“The key is budgeting, using cash and meal planning,” Carter said. “No more dinners out because I didn’t plan appropriately.”
6. Making a Meal Plan
“So much extra money is spent on eating out because of the convenience,” said Mike Boroughs, a certified public accountant and managing partner of Fortis Capital Management in Seattle. The easiest way he saves $100 or more is planning out his meals and buying ingredients for those meals at the grocery store.
“People hate thinking about what they are going to make for dinner more than they actually dislike cooking,” Boroughs said. “If you have your meals planned out for the week and the ingredients bought, you will find yourself cooking from home much more frequently and likely save $100 every week or two.”
7. Planning Meals Around Sales
Another tip for saving even more money on groceries is to buy what’s on sale and plan your meals around sale items you’ve already stocked up on. Teri Gault, founder and CEO of The Grocery Game, said this is a great way to save on your food budget every month.
“On average, 80 percent of the items in a recipe won’t be on sale this week,” said Gault. “The only way to prepare food with all ingredients on sale is to stock up on sale items each week, then choose a recipe that uses what you have, and all at half price or better.”
Read More: 51 Healthy Food Items That Cost Under $1
8. Clipping Coupons
“Look for coupons before you buy anything,” said Woroch. “From prescription medicine to groceries to electronics to a new car to dental service. You can find coupons for just about anything these days.”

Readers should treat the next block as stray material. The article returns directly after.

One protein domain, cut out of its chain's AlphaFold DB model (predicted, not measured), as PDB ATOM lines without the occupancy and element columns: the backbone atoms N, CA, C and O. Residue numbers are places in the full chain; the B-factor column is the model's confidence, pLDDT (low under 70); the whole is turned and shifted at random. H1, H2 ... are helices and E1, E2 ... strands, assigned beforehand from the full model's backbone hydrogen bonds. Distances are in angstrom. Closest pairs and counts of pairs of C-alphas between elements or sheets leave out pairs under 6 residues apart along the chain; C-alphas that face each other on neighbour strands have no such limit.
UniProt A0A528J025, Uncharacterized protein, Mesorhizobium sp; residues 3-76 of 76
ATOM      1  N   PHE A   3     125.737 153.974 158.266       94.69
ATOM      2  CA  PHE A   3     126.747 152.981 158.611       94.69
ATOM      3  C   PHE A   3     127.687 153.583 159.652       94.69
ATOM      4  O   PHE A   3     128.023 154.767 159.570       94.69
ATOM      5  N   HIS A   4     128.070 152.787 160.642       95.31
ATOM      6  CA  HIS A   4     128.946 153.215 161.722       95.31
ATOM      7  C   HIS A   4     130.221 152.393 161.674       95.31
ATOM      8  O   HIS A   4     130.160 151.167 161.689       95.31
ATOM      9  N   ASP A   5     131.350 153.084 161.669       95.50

Finding these coupons is as simple as typing the retailer or service plus the term “coupon” into a search engine, Woroch said. “I found a coupon for prescription meds that reduced my co-pay from $60 to $20 for an easy $40 savings.” Woroch’s favorite sources for coupons include Groupon for services, CouponSherpa to find offers by retailer, Target’s Cartwheel app and Walmart’s Savings Catcher app.
9. Stacking Coupons With Sales Prices
“Coupons are a big savings win, but they go even further when combined with other deals,” said Gault. “For the best savings, hold on to your coupons until the item goes on sale.” Gault said coupons are usually issued about nine weeks before they expire, and chances are good the item will go on sale during that long period. “That’s when you make your move,” she said.
“A good sale is half off, and coupon savings added to that are like frosting on the cake, bringing your savings to an average of 67 percent off with coupon and sale,” Gault said.
10. Doing Your Beauty Routine Yourself
Using coupons for a service can help cut costs, but doing it yourself at home can be even cheaper. Many beauty services like hair dying, pedicures, manicures and hair removal can be done at home with store-bought kits.
“Instead of getting your roots dyed at the salon every three weeks, go to the drugstore and buy root touch-up boxed color for $7 or $8,” suggested Itkin. “[Then] get your salon color every six weeks.” By skipping these touch-up sessions, you could save hundreds of dollars a year.
11. Buying a Modem Instead of Renting
Sometimes service providers will tack on fees they know most consumers will mindlessly pay, like the modem rental fee many internet service providers charge their customers. But Jim Wang, a personal finance writer for WalletHacks.com, said there’s an easy way around this charge.